New Philips Monitor Features an E-Paper Side Panel

Philips 24B1D5600 hybrid monitor
(Image credit: Philips)

Philips has launched an innovative new monitor product combining IPS and E-Paper display panels. The new Philips 24B1D5600 features a 23.8-inch IPS panel with 2560 x 1440 pixels, plus a 13.3-inch 1200 x 1600 pixels E-Paper display. Its dual displays are connected with a hinge for viewing angle adjustment and centered on the supplied pedestal stand, with a good selection of I/O.

E-Paper (or E-Ink) displays have some great USPs for certain types of work and content creation. However, for those not wanting to jump into the E-Ink universe with both feet and are on the hunt for a neatly integrated solution, Philips has devised the 24B1D5600 monitor.

(Image credit: Philips)

Philips says the monitor is for workers who commonly read a lot of content from their screens. It suggests that the E-Paper display with its lack of harsh backlighting, anti-glare, no flickering, and no blue light will help avoid eye strain. Commonly, users might "view vivid colors on the big screen and read long documents on the E-Paper screen," reckons Philips. In summary, Philips says the dual display will be a boon to productivity, ergonomics, and, thanks to the low power usage of E-Paper, sustainability. 

To use the Philips 24B1D5600 monitor, you will need to plug in both displays independently. The larger color display uses a DisplayPort 1.2 x 1, USB-C x 1 (DP Alt mode, Power delivery), while the e-Paper screen has just a USB-C x 1 (DP Alt mode, Power delivery). As well as the physical 45-degree hinge connecting the monitors, you can use Philips SmartRemote software to control the E-Paper display with "an easy to use on-screen menu" with zooming, searching, and page switching controls.

(Image credit: Philips)

The product sounds very interesting as one of the first of these types of hybrid offerings. However, when we look at the specs, we feel Philips could have made a more convincing effort. With its claims about ergonomics and productivity, we can't help but feel the 23.4-inch color IPS section of this product is a bit small. Many consider 27 inches to be the 1440p sweet spot. Moreover, the IPS panel Philips has chosen has a puny 250 nits of maximum brightness. Its best refresh / response times of 75 Hz / 4ms G2G are adequate for office productivity.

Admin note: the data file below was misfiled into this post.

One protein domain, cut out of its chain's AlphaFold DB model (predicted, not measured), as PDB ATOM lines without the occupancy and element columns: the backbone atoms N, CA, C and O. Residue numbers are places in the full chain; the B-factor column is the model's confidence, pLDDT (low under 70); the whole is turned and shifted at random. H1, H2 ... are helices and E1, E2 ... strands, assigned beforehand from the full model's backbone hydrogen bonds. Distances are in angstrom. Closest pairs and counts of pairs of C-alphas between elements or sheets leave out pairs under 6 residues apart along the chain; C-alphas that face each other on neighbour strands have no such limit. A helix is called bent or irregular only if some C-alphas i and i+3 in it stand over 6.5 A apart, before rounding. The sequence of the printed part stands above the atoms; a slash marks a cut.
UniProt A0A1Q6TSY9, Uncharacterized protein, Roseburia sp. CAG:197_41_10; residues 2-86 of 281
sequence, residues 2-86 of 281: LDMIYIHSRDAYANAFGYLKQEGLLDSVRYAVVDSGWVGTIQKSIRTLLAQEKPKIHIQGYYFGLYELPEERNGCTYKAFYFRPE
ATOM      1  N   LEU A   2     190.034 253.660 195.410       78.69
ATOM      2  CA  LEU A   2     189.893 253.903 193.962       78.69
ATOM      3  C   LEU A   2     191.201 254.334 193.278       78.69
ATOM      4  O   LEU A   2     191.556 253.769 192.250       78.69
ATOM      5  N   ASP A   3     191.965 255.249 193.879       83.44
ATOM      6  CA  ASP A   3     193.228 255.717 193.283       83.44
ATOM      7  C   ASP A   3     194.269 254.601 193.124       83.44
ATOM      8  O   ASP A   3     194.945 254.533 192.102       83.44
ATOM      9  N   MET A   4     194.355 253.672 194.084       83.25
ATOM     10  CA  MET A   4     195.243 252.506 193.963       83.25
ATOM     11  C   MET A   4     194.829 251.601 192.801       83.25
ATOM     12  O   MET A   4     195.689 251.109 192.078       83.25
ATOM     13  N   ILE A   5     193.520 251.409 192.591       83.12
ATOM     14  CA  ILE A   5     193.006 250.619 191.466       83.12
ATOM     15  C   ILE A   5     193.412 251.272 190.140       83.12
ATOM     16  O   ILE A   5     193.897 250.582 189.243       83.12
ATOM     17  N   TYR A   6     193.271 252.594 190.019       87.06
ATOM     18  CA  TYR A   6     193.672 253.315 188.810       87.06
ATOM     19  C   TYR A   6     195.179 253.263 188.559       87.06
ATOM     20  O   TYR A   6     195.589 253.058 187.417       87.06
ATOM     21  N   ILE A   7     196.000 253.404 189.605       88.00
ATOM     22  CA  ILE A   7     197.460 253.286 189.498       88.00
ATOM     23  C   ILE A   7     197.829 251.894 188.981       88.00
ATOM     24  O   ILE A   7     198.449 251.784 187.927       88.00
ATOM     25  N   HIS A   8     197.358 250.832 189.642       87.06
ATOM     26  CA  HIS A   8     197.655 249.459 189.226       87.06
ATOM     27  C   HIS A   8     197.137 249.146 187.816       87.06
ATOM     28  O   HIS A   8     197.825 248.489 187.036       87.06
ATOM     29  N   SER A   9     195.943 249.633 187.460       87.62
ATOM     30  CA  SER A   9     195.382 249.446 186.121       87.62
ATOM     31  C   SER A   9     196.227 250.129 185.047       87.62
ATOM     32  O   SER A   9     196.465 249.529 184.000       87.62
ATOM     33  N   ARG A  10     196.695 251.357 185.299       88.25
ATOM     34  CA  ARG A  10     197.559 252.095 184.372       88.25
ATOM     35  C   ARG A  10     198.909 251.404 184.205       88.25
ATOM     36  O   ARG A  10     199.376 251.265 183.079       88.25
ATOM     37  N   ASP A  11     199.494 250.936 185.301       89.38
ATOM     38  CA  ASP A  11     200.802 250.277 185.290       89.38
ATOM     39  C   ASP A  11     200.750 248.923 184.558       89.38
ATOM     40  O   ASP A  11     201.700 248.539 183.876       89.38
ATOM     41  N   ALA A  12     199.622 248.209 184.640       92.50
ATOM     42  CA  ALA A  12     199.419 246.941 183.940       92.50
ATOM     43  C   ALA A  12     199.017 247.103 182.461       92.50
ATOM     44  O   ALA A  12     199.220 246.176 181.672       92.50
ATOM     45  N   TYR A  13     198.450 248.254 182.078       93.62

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IPS panel

E-Paper panel


23.8-inch diagonal

13.3-inch diagonal


2560 x 1440 (16:9)

1200 x 1500 (3:4)


123 ppi

150 ppi


48 - 75 Hz



16.7 M (6 bit + Hi FRC)

4-bit grey

The Philips 24B1D5600 monitor also has hub functionality and a useful stand. Its hub provides USB 3.2 Gen 2 / 10 Gbps, USB-C upstream x 1, USB-A downstream x 4 (with one fast charge B.C 1.2), RJ45: Ethernet LAN up to 1G, Wake on LAN, and Audio out. Meanwhile, the stand can be adjusted for height (100mm), swivel (45 degrees), and Tilt (-5 to 23 degrees).

A quick search suggests that the Philips 24B1D5600 has already been available in Asia for some weeks, priced at a little over the equivalent of $600. We don't have specific US pricing or availability at the time of writing. However, it is more of a curiosity than something that is going to have mainstream appeal, so we advise readers to check our Best Computer Monitors 2023 feature for monitor options.

Mark Tyson
Freelance News Writer

Mark Tyson is a Freelance News Writer at Tom's Hardware US. He enjoys covering the full breadth of PC tech; from business and semiconductor design to products approaching the edge of reason.

  • gg83
    Philips is doing some pretty cool stuff with screens lately. I use philips hue play on my pc. I would love one of their new ambilight OLEDs they make.
  • BillyBuerger
    This is essentially the same setup I have right now but I'm using an old laptop display in portrait mode instead of an e-ink display. It's a nice arrangement to work with. So I like this idea. But, it seems limiting to make it a single product. I would think they could have made their standard monitors with specific mount points on them for the secondary e-ink display to be added. Then you could mix/match the monitor and e-ink displays that work for you instead of having only one option. Including using a second IPS portrait mode monitor instead of an e-ink one.
  • MiniITXEconomy
    I primarily use my PC for gaming and reading the news, so I would totally use this if the QHD panel was better.
  • Amdlova
    Have good ideia but the painel I think is really poor 6bit?